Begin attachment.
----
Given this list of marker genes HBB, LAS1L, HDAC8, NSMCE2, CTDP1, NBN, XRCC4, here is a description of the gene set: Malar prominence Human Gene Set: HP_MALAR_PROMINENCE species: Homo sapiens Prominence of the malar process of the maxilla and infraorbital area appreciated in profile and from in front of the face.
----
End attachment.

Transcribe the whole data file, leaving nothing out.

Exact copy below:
Given this list of marker genes HBB, LAS1L, HDAC8, NSMCE2, CTDP1, NBN, XRCC4, here is a description of the gene set: Malar prominence Human Gene Set: HP_MALAR_PROMINENCE species: Homo sapiens Prominence of the malar process of the maxilla and infraorbital area appreciated in profile and from in front of the face.